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Conduct risk management and the rise of RegTech

Mission Impossible?

The RC initially requested from the 60+ Australian financial services firms 10 years’ worth of misconduct data, alongside action plans and the corresponding remediation programmes.

Not surprisingly perhaps, the feedback from the major Australian financial institutions was that they would have difficulty in complying with the request given that the information and data were spread across a multitude of disparate sources.

The RC concluded that if these firms were unable to provide the requested information, how could the firms’ senior management or indeed, their boards, be confident that the risk reporting presented to them was complete and presenting a holistic view of the extent of compliance failures?

Data retention requirements permitting, I suspect that many global financial institutions would also struggle to easily, quickly and comprehensively compile this type of data, and certainly covering a 10 year time period.

But of broader concern, anyone serving on a Board or ExCo should feel confident that the risk reporting presented to them is comprehensive and complete.  And, if the Board or ExCo consider that they aren’t getting the complete picture, their role is to challenge until they are satisfied they are able to effectively discharge their oversight duty.

The rise of RegTech

As those of us who have been actively involved in supporting investigations will know, they can be highly labour intensive – drawing resources from the first and second line, and often working in partnership with independent and specialist investigative teams.  The amount of data collected, collated and then analysed (in my experience, sometimes via the ubiquitous Excel spreadsheet or three) can be overwhelming.  Overlay onto that, the need for subject matter experts to provide insights and explanations of the data, and you can start to understand why some of these investigations can be so protracted.

With regulatory reforms driving an increasing breadth and variety of controls to be implemented and data to be collected, analysed and reported upon, the situation will become still more complicated.

There is no doubt that RegTech solutions are providing very innovative ways to address growing and increasingly detailed regulatory requirements.  These range from targeted solutions to address specific MiFID II Best Execution requirements, through to control tools such as electronic communications surveillance that detect and capture market abuse at the very earliest opportunity.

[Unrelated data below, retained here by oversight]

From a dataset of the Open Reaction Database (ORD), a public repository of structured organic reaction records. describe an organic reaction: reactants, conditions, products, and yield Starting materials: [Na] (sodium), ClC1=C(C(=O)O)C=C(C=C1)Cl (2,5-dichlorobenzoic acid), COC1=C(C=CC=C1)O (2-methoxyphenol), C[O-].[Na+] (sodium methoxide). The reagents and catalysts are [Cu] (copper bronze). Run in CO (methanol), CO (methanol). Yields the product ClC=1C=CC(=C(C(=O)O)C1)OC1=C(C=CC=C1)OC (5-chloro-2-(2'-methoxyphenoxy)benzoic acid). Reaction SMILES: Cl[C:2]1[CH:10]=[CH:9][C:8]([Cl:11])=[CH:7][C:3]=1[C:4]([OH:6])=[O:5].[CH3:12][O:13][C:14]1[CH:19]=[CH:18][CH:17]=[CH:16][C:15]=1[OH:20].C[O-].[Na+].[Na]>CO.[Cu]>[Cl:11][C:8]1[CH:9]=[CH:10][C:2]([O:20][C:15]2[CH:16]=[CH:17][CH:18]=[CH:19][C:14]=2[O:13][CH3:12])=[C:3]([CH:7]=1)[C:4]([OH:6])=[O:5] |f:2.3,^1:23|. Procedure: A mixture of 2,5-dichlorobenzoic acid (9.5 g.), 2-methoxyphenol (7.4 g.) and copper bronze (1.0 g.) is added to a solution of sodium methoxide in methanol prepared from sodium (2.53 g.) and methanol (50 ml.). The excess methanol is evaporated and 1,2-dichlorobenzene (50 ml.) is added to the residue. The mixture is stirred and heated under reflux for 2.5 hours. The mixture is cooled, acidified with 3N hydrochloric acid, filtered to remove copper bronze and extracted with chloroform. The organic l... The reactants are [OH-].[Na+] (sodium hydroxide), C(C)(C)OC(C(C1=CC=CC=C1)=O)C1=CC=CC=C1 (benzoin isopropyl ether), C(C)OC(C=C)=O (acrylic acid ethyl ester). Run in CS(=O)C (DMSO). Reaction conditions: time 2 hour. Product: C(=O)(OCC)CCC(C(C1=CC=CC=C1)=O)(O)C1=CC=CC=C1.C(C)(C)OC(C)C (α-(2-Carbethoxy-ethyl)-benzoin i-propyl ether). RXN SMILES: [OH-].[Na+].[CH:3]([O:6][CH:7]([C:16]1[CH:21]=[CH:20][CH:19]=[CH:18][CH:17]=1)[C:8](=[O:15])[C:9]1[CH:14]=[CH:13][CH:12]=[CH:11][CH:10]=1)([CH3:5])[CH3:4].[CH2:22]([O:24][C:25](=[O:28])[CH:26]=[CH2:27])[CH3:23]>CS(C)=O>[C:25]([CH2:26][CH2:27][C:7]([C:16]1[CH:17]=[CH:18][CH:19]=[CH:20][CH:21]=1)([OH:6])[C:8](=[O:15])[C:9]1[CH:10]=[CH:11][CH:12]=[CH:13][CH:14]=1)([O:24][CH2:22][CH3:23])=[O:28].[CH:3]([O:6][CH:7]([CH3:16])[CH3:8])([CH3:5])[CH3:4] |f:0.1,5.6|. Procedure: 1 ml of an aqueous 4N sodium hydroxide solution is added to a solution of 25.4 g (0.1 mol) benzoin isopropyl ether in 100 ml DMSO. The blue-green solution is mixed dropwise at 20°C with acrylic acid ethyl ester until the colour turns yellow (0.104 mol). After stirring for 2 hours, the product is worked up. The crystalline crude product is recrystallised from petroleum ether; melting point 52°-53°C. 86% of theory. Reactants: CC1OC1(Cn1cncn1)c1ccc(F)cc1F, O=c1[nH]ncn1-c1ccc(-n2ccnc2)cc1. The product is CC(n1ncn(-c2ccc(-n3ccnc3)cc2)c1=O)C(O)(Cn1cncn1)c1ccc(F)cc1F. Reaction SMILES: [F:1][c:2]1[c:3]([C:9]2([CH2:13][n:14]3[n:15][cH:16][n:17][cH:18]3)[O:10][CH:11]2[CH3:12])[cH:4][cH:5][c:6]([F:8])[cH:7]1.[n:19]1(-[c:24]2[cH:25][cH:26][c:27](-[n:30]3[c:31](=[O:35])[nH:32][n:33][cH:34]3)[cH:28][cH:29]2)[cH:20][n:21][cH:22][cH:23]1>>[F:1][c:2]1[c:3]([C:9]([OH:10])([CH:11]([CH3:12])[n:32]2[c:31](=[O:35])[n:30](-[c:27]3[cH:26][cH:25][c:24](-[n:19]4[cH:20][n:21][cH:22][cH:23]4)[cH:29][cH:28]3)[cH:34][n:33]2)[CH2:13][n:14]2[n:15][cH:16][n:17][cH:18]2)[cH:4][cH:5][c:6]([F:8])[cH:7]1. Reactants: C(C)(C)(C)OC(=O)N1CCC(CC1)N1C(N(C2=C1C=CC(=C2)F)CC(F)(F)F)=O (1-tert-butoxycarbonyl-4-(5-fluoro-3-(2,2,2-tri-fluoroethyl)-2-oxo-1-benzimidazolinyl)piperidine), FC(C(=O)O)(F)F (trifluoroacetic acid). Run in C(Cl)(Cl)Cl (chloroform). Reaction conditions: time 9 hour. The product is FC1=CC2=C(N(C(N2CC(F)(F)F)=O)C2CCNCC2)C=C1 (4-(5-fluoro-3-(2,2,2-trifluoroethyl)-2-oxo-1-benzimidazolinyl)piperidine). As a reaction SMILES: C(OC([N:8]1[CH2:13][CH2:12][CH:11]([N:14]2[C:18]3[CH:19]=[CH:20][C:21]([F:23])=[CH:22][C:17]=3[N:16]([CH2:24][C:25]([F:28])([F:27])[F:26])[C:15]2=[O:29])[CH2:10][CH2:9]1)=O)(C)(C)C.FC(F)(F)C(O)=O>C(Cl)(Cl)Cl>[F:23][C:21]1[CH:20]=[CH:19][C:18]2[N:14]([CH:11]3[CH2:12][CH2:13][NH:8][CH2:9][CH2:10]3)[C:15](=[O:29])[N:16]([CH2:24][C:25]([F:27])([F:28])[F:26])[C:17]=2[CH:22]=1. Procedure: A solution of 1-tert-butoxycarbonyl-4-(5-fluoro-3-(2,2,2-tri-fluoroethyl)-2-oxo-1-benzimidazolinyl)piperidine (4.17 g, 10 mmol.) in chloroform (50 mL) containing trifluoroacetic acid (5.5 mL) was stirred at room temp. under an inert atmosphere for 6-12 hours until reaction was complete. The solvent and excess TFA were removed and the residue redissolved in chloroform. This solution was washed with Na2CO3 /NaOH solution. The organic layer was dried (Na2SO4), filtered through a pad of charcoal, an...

Growing eComms channels provide a fertile ground for market manipulations

The challenge is that, alongside regulatory change, the technology landscape also continues to evolve.

In the context of surveillance, firms continue to expand the range of communication channels available both internally and with clients.  These advancements are undoubtedly improving the overall client experience but pose an increasingly complex surveillance challenge.  RegTech solutions that enable firms to collate disparate structured and unstructured data, and indeed, retrieve and reconstruct a complete communication chain across various platforms is a tremendous step forward.

The evolution of conduct risk management

Firms are continuing to evolve how they measure and manage conduct risk.  This may include revising metrics in light of changes to the strategic business model, reviewing the effectiveness of escalation channels and governance in the context of the Senior Managers Regime, alongside reviewing their risk appetite statements and thresholds.


What is key is for firms to also have an architectural vision showing how the various RegTech solutions fit together and into the broader infrastructure, alongside how the data they hold feeds into the overall risk and control framework.  With so many conduct risk data points – complaints, best execution, internal breaches to name but a few – this is critical.

Without this vision, firms run the risk – as highlighted by the Australian RC – of disjointed reporting.  And, at the very worst, the information presented to the board and ExCos will be fragmented, incomplete and, presenting an inaccurate picture of the extent of conduct risk issues within the firm.


If you are on the journey of designing or delivering your Conduct Risk Framework, Aurora can support you both in ensuring the organisation structure and operating model align to the framework and in bringing innovative technology solutions to support your implementation. If you have any questions or would like to discuss the blog in more detail, please get in touch at: [email protected]

Aurora website: https://aurorasde.com/

Aurora are a London-based boutique consultancy with global reach. Former Financial Services leaders rather than consultants, with decades of experience across all customer segments and spanning functions including COO, strategy, technology, change delivery, sales and risk.


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